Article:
Zimba Town Council plans ahead to ensure no one is left behind

October 21, 2020

Accurate and accessible geospatial data plays a pivotal role in district planning for Zimba District, Zambia, where planners are trying to facilitate development. Through an interview with Josephine Chiila, District Planning Officer in Zimba, we learn how GRID3 population, settlement and infrastructure data are being used to identify service provision gaps and inform future development decisions.

Josephine Chiila

Zimba Town Council, District Planning Officer

District officials in Zimba, a rural district located in the Southern Province of Zambia, are putting together an Integrated Development Plan (IDP) for 2020-2030. The plan will highlight key issues within the area and provide concrete actions that Zimba Town Council will take in accordance with national planning standards.

While developing the plan, officers recognised the need for data that accurately depicted where people and resources were located in order to inform planning decisions. They tried to collect this information themselves but faced numerous challenges. Josephine Chiila, District Planning Officer, explains more:

“Zimba, which was initially under Kalomo district, was declared a district in 2012 by His Excellency the late Republican President of Zambia, Michael Chilufya Sata. For a period of time, there were no census projections for Zimba because previous surveys only looked at the entire district when it was under Kalomo. Because of this, information about the area was scanty. We tried collecting this information ourselves but experienced difficulties due to the cost associated with obtaining data, poor connectivity, and issues with accessibility. You find in your day to day planning that some places are inaccessible. The terrain is bad but you need to enter a certain area to collect data. We aim at addressing multi-sectoral targets, objectives and government priorities from our Seventh National Development Plan and the 2030 Agenda for Sustainable Development, but how do you collect data from these hard-to-reach areas? This is why the GRID3 data proved to be valuable.” 


Districts in Southern Province, Zambia

Credit: Lighton Phiri/Wikimedia Commons/CC-BY-SA-4.0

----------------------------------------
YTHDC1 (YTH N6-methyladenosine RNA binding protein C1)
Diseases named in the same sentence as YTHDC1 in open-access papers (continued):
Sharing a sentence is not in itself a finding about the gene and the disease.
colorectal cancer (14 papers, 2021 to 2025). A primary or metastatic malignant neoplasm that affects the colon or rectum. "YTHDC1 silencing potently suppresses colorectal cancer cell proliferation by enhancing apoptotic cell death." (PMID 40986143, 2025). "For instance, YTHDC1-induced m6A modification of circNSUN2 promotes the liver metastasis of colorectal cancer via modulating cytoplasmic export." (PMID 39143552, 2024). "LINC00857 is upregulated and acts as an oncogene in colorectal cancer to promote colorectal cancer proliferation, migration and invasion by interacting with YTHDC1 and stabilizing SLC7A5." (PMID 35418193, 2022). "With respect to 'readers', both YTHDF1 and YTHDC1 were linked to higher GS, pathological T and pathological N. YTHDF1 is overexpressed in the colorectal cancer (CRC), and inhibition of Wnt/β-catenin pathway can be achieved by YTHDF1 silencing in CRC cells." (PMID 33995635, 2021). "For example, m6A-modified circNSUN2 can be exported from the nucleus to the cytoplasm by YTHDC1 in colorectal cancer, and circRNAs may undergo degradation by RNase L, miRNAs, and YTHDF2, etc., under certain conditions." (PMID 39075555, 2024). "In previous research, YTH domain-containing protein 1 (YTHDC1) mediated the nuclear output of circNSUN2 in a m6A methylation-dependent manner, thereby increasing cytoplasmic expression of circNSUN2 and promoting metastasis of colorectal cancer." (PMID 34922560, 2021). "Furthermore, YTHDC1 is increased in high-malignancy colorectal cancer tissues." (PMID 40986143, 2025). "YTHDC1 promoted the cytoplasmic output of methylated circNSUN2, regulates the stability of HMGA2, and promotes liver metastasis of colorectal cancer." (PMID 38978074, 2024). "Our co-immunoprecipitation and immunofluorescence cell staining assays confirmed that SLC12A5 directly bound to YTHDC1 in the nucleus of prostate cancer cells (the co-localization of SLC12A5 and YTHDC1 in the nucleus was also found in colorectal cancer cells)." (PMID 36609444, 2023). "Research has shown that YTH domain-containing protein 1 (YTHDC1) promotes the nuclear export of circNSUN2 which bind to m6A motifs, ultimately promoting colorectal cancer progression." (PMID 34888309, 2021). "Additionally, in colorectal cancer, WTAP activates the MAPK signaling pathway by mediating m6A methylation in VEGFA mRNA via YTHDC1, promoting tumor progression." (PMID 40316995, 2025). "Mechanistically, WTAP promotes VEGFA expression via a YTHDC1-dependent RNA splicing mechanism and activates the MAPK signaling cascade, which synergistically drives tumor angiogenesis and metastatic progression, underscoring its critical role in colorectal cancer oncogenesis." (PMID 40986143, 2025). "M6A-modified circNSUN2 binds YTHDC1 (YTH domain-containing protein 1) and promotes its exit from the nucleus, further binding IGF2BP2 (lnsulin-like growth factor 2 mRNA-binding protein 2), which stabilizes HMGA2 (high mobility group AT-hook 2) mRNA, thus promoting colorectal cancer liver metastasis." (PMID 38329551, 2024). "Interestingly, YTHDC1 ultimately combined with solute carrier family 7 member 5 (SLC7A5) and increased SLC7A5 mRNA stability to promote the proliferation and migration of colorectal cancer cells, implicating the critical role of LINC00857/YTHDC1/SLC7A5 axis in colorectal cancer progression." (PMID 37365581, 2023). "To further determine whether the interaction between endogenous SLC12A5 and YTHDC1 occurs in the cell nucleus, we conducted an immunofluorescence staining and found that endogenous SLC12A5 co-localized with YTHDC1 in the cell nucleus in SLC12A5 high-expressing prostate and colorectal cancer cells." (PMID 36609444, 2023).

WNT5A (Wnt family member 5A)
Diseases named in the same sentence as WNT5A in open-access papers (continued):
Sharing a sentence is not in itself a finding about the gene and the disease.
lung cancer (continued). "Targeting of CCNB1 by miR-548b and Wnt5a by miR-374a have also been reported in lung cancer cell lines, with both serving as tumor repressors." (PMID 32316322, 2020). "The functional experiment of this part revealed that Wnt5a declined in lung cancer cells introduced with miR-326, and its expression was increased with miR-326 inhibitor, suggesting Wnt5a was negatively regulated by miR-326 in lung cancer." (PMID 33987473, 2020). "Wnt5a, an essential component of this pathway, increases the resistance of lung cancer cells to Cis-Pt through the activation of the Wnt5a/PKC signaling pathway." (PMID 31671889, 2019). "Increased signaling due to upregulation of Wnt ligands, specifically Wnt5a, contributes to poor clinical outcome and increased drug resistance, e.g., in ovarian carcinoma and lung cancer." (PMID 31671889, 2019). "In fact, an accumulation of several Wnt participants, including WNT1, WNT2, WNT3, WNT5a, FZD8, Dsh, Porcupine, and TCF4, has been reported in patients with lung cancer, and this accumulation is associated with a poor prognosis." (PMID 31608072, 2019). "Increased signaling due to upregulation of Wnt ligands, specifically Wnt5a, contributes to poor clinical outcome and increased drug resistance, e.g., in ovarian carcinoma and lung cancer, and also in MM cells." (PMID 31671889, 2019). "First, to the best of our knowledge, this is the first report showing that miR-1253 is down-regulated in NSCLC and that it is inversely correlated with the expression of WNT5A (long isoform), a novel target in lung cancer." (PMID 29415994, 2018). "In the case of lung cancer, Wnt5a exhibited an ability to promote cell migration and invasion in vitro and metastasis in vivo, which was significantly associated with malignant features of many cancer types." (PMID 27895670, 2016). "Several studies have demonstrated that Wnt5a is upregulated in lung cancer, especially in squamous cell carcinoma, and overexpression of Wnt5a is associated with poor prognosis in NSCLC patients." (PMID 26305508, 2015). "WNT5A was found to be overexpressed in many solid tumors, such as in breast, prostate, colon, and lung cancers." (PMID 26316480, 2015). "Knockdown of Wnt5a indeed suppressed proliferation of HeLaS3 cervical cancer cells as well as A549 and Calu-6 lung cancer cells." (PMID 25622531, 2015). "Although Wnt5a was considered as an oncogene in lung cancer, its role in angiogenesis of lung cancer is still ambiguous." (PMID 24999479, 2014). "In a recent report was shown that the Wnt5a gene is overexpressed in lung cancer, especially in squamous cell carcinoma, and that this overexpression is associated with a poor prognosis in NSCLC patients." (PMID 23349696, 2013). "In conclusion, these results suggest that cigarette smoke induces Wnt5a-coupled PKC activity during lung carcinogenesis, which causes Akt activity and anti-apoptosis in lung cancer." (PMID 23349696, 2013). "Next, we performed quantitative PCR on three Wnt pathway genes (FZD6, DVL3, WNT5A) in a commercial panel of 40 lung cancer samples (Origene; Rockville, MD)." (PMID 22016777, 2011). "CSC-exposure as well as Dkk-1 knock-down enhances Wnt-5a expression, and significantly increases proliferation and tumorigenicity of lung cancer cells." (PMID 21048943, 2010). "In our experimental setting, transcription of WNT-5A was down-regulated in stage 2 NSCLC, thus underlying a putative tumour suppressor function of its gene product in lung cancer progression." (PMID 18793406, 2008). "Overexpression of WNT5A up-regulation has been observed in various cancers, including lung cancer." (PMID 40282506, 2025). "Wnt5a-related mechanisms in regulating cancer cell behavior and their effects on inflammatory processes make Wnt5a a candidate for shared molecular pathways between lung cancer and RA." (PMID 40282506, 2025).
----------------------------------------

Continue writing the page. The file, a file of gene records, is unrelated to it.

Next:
Zimba district planners learnt about GRID3 data from the Zambian Ministry of Local Government head office. Using GRID3 population, settlement, and infrastructure data, planning officers were able to create maps that show where people live and the location of important infrastructure such as schools, health facilities, and water access points in relation to settlements. 

“According to national standards, health facilities should be within a 5 km zone of a settlement. We discovered people in Zimba do not have adequate access to health facilities because 60% of settlements are located outside of the buffer zone. From this, we understand there are gaps in service provision and we will use the data to help us plan the location of services going forward,”

Chiila explains.

In the map above, health facilities are spaced at a radius more than the national accessibility standards (the current standard is that health facilities should be within a 5 km zone of a settlement). For instance, in order for the furthest person to access a health facility, they need to travel around 40 km (in Kanyanga Ward) to the nearest health centre. This makes it difficult for people  to access health services. Inadequate and uneven distribution of health services signifies a need for more health facilities constructed to cater for the district’s increasing population.

After analysing the data, the next step in finalising the district’s future development plans was to obtain community buy-in through a process called participatory mapping. Officers have been sharing these maps with the local community, including traditional leaders, enabling them to understand the gaps in services and contribute to development decisions in the area.

“Right now, we are in the process of brokering planning agreements with traditional leaders and the response has been great so far. We also had community meetings where we presented the maps developed from the GRID3 data. The community appreciated the maps because they were able to visualise current service coverage and gaps in their respective areas. The moment we explained the situation to the community members using maps, it was easier for them to understand the issues they were facing and we were able to come up with priority projects to solve the underlying issues,”

says Chiila.

While Zimba district planners continue to engage with the community to help solidify planning decisions, they will digitise the maps to improve public access. 

“GRID3 data has provided us with a resource inventory containing information we never had. We are now able to analyse accessibility to community services. The data acts as a driver for change in terms of development. This information is now at our fingertips and planning will be made easier.”

To access GRID3 data, please visit our Data page.

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